Good morning Fitness Gurus,
I wrote yesterday about setting Tiny Goals and how they help me accomplish bigger goals in the long-term. I find that smaller goals set you up for success as they are less intimidating and easier to accomplish, yet still give you that feeling of success once reached. Smaller goals help you stay on track without falling off due to feelings desperation that you will never reach your larger, more intimidating goals.
I love that within the blogging community you run across posts of like-minded individuals; I am learning as I become more fluid with the whole ‘blogging’ thing that it is very inspiring to read posts on similar topics.
One post I read this morning really resonated with me; Straight Talking Fitness, on how to never become obsessed with the gym. In the past I have been borderline obsessed with not only the gym but taking a healthy lifestyle to the extreme. Social time, time to enjoy life, time to just be spontaneous, these things are not available to someone who is focused on nothing more than achieving a fitness goal. The maintenance of such a strict fitness and diet/health lifestyle allows for none of the other joys in life.
I’m feeling obliged to add a disclaimer; this post doesn’t really apply to people who have a career in fitness, e.g. professional body builders, fitness competitors, professional wrestlers, etc… Fitness in these cases falls in the ‘career’ category, I would imagine.
If you have read any of my other posts you may start to notice that I have a small obsession with finding balance in everything.
Finding balance in life is the hardest goal I have ever set for myself.
It is so easy to fall off track, and in opposition to this, so easy to build a routine that becomes an addiction. Fear of breaking this routine can cause obsessive behavior; “I had better work out harder today and eat cleaner because who knows what will happen tomorrow.”
Albeit these are extreme situations where a lifestyle can really overwhelm your entire being. I believe that it is important to imagine things to this extreme! One day you may look at yourself and be shocked at what you see.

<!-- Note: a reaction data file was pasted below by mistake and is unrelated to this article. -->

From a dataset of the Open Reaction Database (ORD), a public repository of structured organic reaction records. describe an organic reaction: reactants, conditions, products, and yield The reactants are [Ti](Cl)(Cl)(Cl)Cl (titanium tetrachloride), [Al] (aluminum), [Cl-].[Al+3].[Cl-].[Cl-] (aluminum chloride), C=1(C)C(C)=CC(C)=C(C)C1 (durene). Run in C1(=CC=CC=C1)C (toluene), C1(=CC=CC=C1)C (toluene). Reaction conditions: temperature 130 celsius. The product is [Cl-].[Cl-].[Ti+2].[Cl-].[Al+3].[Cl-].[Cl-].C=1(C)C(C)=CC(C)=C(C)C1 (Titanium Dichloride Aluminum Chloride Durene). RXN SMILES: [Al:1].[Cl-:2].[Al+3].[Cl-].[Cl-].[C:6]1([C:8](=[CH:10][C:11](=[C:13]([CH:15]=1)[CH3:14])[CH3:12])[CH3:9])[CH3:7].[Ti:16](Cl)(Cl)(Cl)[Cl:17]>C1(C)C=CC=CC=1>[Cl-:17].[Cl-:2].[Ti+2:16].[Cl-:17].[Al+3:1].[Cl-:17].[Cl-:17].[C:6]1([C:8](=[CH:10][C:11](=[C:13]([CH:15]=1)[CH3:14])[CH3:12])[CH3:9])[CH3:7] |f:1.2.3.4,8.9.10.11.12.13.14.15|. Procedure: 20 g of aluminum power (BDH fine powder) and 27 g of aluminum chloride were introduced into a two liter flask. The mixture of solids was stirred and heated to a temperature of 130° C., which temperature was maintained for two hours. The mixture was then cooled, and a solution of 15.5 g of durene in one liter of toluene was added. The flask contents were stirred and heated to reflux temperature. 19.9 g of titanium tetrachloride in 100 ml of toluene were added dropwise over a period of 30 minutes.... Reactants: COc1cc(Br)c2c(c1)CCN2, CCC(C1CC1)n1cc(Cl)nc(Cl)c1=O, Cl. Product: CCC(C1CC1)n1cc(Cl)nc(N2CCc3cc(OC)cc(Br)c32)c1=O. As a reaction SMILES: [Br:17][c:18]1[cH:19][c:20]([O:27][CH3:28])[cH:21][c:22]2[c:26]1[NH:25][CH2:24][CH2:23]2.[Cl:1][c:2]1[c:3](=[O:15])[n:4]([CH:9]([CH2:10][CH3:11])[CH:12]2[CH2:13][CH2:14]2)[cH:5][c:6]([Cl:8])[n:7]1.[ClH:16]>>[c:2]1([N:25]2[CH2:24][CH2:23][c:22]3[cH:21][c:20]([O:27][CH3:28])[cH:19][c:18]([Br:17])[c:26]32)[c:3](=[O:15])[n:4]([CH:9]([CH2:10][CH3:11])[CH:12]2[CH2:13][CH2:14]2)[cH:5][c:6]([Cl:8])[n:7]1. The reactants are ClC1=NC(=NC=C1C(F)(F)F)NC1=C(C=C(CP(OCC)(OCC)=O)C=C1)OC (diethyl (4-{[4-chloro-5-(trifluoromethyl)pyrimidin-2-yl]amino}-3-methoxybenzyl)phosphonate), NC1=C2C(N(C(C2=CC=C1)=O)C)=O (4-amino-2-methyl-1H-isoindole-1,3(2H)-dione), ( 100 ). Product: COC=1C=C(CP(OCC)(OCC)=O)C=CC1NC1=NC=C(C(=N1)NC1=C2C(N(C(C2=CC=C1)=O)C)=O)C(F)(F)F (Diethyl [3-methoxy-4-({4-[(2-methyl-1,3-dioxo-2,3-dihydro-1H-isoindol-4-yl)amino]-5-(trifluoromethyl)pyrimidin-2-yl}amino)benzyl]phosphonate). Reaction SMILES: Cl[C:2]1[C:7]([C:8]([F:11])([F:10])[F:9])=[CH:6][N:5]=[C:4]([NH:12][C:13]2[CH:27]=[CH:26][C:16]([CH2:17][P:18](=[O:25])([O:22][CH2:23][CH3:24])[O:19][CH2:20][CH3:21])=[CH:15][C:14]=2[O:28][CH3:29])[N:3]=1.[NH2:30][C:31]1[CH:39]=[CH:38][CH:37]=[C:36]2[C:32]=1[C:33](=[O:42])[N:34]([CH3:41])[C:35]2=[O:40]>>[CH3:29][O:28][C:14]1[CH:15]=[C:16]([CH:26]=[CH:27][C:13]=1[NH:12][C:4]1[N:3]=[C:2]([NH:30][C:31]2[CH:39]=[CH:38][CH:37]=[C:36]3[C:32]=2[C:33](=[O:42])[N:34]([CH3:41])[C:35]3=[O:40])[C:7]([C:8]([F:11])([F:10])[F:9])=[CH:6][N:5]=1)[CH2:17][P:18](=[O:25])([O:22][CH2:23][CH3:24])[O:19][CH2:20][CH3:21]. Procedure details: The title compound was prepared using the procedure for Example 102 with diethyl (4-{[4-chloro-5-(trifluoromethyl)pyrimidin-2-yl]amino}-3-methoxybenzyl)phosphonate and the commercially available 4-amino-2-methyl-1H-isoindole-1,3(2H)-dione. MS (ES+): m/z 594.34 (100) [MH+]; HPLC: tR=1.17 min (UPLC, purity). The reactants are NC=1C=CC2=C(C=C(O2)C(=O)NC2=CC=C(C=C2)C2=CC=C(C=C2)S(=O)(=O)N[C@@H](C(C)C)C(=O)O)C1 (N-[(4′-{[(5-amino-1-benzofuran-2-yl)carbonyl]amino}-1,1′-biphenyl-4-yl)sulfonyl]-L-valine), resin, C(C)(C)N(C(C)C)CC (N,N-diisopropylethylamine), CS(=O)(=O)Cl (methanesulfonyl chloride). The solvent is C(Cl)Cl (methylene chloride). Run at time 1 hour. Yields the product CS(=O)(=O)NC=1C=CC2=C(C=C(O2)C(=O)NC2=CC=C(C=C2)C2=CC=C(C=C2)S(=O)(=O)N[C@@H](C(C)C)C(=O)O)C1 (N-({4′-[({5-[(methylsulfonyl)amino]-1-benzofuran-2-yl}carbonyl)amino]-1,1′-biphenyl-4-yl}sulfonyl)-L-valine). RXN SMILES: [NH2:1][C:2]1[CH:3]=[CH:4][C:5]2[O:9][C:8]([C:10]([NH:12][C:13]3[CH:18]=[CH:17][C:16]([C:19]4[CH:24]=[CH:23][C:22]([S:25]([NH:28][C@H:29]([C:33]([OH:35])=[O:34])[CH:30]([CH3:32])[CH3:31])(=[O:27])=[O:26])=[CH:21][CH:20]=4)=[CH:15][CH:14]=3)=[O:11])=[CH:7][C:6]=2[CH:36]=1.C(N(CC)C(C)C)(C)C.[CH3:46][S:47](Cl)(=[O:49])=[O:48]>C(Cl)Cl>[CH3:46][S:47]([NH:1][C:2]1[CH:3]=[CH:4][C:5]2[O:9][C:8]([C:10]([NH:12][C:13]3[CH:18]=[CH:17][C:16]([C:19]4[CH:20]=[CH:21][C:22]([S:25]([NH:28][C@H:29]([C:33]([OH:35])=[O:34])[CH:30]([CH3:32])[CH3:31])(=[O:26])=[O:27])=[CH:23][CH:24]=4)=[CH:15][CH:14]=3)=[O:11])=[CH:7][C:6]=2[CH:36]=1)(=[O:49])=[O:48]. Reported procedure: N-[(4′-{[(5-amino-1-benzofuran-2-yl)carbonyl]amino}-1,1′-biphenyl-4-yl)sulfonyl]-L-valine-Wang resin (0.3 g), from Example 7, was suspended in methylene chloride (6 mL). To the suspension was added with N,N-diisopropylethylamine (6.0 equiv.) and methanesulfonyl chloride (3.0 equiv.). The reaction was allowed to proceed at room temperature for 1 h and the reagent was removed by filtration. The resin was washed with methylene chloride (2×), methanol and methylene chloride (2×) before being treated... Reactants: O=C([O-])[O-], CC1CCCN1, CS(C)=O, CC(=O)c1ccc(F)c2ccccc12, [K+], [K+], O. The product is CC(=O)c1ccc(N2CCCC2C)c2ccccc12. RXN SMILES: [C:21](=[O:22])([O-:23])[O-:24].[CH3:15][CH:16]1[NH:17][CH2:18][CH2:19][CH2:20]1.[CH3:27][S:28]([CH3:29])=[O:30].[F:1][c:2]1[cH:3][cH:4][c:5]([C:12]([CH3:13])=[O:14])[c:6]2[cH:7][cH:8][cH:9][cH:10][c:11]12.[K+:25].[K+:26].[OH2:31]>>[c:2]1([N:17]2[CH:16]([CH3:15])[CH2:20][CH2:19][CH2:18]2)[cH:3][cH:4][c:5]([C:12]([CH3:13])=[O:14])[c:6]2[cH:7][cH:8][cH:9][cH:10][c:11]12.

These habits sneak up on you and as they become more engrained in your being they become harder to break.
So how do you maintain a fitness regimen without it affecting the quality of your life or becoming an obsession?
I am sure that many people who have been members of the fitness world for longer than myself have many ways to find balance. For me, I learned to stop counting.
Working out four, five, six days a week, is a great way to set a goal for yourself when you are just starting to workout. However weeks are relative, as are days (as is time…) Once you understand what working out so many times a week feels like, why not ditch the numbers?
I have no idea how many times I worked out last week. I know that I worked out yesterday, I know that I worked out the day before, and If I’m tired tomorrow I might just take a long walk in the evening or do some gardening. If I’m still going strong tomorrow I’ll work out again and continue taking it day by day. Fitness is just a part of my daily life but it does not supersede other aspects of my life that I believe are important.
My family is important, having a nice garden and a clean home are important. Going to happy hour with a girlfriend, or perhaps my sister is important, and guess what? If I don’t work out because of one of these things, there is always tomorrow.
But how to we find the line? How important does another activity have to be to sacrifice a workout?
How about you? Do you find it as challenging as I to find balance within your fitness routine? How strict can you be with yourself before you look at yourself and say “have I gone too far?”